22. 22. Use J-Cuts and L-Cuts to Smooth Over Transitions
    23. 23. Create Continuous Motion Action Edits by Matching Physical Movements
    24. 24. When Cutting a Rise as an Action Edit, Cut Before the Subject’s Eyes Leave the Frame
    25. 25. When Cutting to a Close-Up of an Action, Select a Version of the Close-Up Where the Action Is Slower
    26. 26. Understand the Visual Differences Between a Dolly-In and a Zoom
    27. 27. Beware of Shots that Dolly Out without Motivation
    28. 28. Select the Best Version of a Pan or Crab Dolly Shot
    29. 29. Begin and End Each Pan, Tilt, or Dolly Shot on a Static Frame
    30. 30. Avoid Editing a Stationary Simple Shot After a Moving Complex Shot of the Same Subject
    31. 31. Avoid Cutting Pans and Tilts that Reverse Direction at the Cut Point
    32. 32. Avoid Crossing the Action Line or the Screen Direction Will Be Reversed
    33. 33. Avoid Cutting an Action Edit from a Two-Shot to Another Two-Shot of the Same Subjects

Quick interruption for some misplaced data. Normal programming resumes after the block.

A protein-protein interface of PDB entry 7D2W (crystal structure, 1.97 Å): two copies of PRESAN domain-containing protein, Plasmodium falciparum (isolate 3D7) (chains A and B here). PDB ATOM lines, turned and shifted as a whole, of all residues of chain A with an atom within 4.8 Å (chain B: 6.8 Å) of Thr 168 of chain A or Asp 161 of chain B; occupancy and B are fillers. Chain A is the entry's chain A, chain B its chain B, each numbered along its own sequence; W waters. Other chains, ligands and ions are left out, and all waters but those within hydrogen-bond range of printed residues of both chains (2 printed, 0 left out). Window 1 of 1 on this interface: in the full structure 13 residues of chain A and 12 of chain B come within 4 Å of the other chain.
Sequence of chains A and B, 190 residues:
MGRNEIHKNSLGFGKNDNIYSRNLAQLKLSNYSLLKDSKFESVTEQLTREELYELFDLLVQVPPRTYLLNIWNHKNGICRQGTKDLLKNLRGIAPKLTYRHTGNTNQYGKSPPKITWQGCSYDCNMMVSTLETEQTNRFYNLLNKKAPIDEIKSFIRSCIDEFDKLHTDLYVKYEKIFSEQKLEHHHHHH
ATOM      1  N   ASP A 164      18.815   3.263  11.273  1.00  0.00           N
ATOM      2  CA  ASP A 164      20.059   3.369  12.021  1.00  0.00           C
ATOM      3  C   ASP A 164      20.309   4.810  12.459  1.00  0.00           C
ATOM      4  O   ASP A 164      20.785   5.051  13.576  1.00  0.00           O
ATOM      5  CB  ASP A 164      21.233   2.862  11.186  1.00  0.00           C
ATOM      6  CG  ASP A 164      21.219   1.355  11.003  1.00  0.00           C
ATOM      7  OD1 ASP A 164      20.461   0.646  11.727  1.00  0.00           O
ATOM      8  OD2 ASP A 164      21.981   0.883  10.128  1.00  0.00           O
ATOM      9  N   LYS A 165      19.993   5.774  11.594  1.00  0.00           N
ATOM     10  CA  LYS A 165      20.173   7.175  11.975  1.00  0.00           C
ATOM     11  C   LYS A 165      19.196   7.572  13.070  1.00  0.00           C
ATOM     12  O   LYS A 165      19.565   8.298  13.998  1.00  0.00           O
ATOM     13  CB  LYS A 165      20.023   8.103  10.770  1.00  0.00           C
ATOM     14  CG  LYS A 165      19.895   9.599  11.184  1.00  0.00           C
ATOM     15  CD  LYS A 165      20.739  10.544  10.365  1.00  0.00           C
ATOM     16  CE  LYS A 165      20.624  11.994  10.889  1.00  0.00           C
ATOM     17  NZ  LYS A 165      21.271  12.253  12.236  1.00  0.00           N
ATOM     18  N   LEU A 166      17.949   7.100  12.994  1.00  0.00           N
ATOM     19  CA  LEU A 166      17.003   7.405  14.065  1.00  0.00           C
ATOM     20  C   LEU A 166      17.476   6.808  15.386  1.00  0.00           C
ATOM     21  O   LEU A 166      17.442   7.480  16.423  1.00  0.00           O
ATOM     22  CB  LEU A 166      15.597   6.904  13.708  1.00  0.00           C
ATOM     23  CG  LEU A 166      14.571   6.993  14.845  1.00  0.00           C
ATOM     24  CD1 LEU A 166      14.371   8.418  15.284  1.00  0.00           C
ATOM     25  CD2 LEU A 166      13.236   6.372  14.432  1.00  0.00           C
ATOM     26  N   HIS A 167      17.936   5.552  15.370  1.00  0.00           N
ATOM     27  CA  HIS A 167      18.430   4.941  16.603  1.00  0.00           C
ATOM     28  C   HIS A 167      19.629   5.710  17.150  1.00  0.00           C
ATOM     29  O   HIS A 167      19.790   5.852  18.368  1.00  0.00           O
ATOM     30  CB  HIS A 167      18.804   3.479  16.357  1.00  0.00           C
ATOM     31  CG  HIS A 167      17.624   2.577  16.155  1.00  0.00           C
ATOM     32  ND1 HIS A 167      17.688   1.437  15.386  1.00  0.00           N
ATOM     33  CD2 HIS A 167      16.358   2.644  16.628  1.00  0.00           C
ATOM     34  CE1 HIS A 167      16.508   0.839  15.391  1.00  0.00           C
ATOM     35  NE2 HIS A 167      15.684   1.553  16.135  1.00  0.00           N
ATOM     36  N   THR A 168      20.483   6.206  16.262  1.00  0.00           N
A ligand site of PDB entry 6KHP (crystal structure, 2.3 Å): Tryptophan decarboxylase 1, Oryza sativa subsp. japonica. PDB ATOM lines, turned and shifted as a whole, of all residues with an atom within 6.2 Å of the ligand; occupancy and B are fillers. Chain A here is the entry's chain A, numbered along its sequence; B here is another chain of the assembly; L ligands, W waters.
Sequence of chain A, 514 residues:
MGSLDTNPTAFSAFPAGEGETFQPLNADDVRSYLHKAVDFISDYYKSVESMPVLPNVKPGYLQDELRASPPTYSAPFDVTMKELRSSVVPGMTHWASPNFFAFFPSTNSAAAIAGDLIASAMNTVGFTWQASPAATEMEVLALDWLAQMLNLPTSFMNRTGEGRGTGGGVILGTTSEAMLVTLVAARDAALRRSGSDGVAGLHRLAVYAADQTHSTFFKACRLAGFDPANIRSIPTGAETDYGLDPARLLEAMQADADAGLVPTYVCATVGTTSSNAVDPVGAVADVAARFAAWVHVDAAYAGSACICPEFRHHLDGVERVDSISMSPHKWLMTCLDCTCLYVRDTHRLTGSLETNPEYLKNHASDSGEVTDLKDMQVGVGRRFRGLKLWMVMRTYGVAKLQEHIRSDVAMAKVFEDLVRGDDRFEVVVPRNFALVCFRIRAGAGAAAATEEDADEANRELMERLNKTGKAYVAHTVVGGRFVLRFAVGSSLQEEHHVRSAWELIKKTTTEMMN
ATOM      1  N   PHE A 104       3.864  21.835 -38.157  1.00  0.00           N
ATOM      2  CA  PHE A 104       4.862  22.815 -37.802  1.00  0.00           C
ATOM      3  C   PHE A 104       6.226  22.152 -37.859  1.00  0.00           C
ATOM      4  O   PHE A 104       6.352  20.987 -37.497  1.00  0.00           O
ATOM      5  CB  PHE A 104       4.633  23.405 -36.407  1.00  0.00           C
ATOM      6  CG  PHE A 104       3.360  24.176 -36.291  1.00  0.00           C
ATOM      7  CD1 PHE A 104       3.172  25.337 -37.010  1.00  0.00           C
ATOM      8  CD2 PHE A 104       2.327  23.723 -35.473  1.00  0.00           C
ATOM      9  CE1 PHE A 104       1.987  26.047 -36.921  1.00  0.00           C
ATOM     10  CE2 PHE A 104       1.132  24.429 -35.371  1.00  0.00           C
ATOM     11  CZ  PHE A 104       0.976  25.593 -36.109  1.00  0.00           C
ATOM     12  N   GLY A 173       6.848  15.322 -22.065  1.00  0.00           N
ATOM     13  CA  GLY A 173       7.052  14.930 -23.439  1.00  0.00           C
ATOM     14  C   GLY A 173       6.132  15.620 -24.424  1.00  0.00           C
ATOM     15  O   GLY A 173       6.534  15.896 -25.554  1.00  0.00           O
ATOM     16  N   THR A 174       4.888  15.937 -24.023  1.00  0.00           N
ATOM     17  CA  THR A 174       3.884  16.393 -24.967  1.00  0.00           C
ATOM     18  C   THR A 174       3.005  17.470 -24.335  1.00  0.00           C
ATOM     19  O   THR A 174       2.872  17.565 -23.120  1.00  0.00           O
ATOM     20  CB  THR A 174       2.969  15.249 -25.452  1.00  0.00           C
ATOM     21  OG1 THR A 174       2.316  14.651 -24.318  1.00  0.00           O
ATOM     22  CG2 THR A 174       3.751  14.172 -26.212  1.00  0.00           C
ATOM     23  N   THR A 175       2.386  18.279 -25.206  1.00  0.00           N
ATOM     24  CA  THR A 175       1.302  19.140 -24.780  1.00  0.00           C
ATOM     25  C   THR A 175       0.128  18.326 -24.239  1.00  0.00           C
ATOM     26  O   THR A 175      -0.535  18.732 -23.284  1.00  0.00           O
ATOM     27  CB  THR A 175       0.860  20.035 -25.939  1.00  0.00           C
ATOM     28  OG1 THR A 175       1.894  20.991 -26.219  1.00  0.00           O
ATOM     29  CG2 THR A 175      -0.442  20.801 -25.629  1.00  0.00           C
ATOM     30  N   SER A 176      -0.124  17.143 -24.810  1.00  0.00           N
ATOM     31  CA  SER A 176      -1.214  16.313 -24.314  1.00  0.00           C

34. 34. Allow a Subject to Exit the Frame Completely Prior to Showing Him or Her Entering the Next Shot
    35. 35. Maintain Screen Direction Across an Action Edit
    36. 36. Avoid Making an Action Edit from a Long Shot of a Subject to a Close-Up of the Same Subject
    37. 37. Beware of Editing a Cut-to-Black Followed by a Cut-to-Full-Picture
    38. 38. Take Advantage of the Transition Point that Natural Wipes Offer
    39. 39. Take Advantage of the Transition Point that Whip Pans Offer
    40. 40. Do Not Use Video Track Dissolves During a Dialogue Scene
    41. 41. Use a “Soft Cut” or Mini-Dissolve to Mask a Cut in Interview Footage
    42. 42. Use a Dissolve Between Simile Shots
    43. 43. Handle Continuity, Time, or Information “Gaps” with an Insert Shot
    44. 44. Cut to Reaction Shots During Phrases or Sentences Rather than at the End
    45. 45. When Editing Dialogue, Avoid Automatically Removing a Performer’s Pauses
    46. 46. In Documentary Programming, Edit Out “Ums” and “Ahs” in Interviewee Speech
    47. 47. Use a Character’s Cleanly Recorded Dialogue under His or Her Off-Screen or Over-the-Shoulder Line Delivery